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Members of the Leech Lake Band of Ojibwe harvest wild rice on Mud Lake.

Wild rice is an important part of the ecosystem in many Minnesota lakes and streams. Wild rice is also a cultural resource to many, particularly members of Minnesota’s Dakota and Ojibwe tribal communities, and is an important economic resource to those who harvest and market it.

In 1973, Minnesota adopted a sulfate standard to protect wild rice based on studies showing that wild rice was found primarily in low sulfate waters.

The MPCA sponsored studies on how sulfate affects wild rice. Research projects — including a field survey, laboratory experiments, and mesocosm (pot) experiments — began in 2012 and were completed by December 2013, and produced several research papers. Based on these studies MPCA found:

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Sulfate in water combined with bacteria creates sulfide, which is toxic to wild rice. High levels of organic carbon in sediment feed bacteria, which increases sulfide. However, high iron levels will neutralize the sulfide instead.
Iron in sediment binds to sulfide and neutralizes it, making it nontoxic to wild rice. Organic carbon in sediment is food for the bacteria, causing more sulfide to be produced. Sulfide is toxic to wild rice.
  • In the sediment in which wild rice is rooted, sulfate from the water above is converted to sulfide by bacteria.
  • Higher levels of sulfide in the sediment create an environment that is less hospitable to wild rice.

However, certain factors change the rate at which sulfate is converted to sulfide. Most significantly, higher levels of iron can lead to less sulfide, and higher levels of organic carbon can lead to more sulfide.

To take these variables into account, the MPCA developed an equation that can determine a sulfate level that will protect wild rice for a specific water body. The agency proposed to amend the 1973 water quality standard to include this new equation, and to specifically identify waters to which the standard should apply, based on information compiled into a database.

The MPCA subsequently withdrew its proposal to change the water quality standard designed to protect wild rice from adverse impacts due to sulfate pollution.

Implementation

The MPCA is continuing to work with the public and state, local, federal, and tribal partners to develop ways to protect this important Minnesota resource, through implementation of the long-standing 10 ppm standard in monitoring and assessment and facility permitting.

Additional implementation information will be available as plans are developed.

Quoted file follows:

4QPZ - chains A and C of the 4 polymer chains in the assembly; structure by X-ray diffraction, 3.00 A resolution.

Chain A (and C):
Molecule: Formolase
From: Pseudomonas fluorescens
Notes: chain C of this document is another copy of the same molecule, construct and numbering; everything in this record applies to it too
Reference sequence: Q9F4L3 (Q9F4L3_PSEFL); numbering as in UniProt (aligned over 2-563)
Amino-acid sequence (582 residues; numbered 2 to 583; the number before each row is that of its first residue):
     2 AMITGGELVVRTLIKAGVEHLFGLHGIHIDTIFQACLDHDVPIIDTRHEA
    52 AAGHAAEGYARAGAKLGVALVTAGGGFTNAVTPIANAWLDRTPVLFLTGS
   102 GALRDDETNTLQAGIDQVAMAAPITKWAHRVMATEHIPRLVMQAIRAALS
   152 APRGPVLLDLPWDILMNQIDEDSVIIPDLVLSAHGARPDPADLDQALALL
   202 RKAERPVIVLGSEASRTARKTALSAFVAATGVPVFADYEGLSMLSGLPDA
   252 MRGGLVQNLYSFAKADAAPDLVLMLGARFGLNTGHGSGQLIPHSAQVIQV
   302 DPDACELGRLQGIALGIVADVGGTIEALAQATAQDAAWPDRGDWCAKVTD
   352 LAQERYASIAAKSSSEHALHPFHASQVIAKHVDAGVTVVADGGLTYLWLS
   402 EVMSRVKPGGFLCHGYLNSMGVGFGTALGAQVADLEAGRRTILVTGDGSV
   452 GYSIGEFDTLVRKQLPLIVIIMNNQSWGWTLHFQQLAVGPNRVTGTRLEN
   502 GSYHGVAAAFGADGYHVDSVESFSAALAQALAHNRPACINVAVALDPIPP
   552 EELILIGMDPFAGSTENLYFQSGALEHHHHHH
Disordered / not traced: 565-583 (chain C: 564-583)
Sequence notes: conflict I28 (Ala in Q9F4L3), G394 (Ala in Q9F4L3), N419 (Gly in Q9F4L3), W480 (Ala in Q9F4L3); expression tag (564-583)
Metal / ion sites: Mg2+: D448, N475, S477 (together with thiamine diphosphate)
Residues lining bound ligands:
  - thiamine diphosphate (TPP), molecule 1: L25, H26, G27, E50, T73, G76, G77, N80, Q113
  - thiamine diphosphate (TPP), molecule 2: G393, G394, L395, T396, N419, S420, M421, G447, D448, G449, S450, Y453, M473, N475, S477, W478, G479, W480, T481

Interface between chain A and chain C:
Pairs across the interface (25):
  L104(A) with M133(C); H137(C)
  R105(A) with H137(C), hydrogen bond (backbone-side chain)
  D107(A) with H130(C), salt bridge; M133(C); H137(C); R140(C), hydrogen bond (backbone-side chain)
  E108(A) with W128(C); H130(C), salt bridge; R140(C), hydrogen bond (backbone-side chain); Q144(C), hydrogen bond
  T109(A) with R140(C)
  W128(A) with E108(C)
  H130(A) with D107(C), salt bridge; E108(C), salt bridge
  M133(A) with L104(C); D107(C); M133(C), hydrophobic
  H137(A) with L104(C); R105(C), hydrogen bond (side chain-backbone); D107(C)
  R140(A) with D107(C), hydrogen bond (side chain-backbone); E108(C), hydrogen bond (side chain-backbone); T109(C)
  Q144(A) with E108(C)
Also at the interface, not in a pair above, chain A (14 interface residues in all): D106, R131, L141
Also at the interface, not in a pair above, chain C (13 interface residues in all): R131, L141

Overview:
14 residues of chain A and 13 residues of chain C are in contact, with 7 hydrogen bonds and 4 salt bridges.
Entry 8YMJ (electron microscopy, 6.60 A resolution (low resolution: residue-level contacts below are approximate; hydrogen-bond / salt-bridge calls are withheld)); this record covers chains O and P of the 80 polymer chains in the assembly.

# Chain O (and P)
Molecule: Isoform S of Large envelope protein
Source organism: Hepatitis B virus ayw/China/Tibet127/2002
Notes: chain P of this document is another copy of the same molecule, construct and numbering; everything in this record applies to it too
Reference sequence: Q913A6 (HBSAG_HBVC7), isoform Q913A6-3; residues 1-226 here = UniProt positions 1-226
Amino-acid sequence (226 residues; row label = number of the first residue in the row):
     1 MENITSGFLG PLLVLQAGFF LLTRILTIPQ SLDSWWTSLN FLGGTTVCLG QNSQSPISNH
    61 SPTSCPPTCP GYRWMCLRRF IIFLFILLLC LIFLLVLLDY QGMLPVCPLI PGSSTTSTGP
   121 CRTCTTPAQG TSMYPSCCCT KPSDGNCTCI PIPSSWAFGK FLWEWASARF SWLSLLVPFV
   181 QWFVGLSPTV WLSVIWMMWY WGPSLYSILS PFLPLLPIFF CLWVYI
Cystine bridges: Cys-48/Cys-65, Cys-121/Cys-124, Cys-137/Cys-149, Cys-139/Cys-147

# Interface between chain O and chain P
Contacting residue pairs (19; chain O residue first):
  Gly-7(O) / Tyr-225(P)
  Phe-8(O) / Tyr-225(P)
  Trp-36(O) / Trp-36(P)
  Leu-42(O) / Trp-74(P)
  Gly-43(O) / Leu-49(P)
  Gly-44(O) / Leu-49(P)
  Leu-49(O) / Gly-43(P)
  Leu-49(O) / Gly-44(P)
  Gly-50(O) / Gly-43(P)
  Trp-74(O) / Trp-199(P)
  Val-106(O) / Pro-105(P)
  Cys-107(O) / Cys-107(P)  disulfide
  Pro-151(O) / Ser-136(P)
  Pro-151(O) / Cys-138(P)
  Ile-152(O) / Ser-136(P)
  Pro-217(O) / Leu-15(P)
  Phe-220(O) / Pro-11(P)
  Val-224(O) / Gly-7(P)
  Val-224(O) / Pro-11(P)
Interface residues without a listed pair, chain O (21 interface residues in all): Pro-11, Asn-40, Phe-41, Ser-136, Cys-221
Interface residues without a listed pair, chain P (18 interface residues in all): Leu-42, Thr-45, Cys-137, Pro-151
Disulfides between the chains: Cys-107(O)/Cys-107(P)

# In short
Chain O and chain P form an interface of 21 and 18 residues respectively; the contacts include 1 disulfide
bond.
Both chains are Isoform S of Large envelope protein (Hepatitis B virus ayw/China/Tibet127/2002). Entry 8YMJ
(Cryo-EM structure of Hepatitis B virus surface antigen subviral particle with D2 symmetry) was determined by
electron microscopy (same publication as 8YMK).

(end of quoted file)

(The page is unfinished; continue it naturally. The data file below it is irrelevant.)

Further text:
Impaired waters

In 2021, The EPA added 32 bodies of water that are capable of producing wild rice to Minnesota’s 2020 Impaired Waters List due to sulfate levels above 10 ppm. For the 2022 list, the MPCA added three more as impaired, for a total of 35.

More information

  • Modeling hydrologic controls on sulfur processes in sulfate-impacted wetland and stream sediments, Ng, G.- H.C., A.R Yourd, N.W. Johnson, and A.E. Myrbo. 2017, Journal of Geophysical Research-Biogeosciences, 122, doi:10.1002/2017JG003822.
  • Myrbo, A., E.B. Swain, D.R. Engstrom, J. Coleman Wasik, J. Brenner, M. Dykhuizen Shore, E.B. Peters, and G. Blaha. 2017. Sulfide generated by sulfate reduction is a primary controller of the occurrence of wild rice (Zizania palustris) in shallow aquatic ecosystems. Journal of Geophysical Research: Biogeosciences. https://doi.org/10.1002/2017JG003787
  • Pollman, C.D., E.B. Swain, D. Bael, A. Myrbo, P. Monson, and M. Dykhuizen Shore. 2017. The evolution of sulfide in shallow aquatic ecosystem sediments – an analysis of the roles of sulfate, organic carbon, iron, and feedback constraints using structural equation modeling. Journal of Geophysical Research: Biogeosciences. 122. https://doi.org/10.1002/2017JG003785
  • Myrbo, A., E. B. Swain, N. W. Johnson, D.R. Engstrom, J. Pastor, B. Dewey, P. Monson, J. Brenner, M. Dykhuizen Shore, and E.B. Peters. 2017. Increase in nutrients, mercury, and methylmercury as a consequence of elevated sulfate reduction to sulfide in experimental wetland mesocosms. Journal of Geophysical Research: Biogeosciences. https://doi.org/10.1002/2017JG003788
  • Pastor, J., B. Dewey, N. W. Johnson, E. B. Swain, P. Monson, E. B. Peters, and A. Myrbo. 2017. Effects of sulfate and sulfide on the life cycle of Zizania palustris in hydroponic and mesocosm experiments, Ecological Applications, 27, 321-336.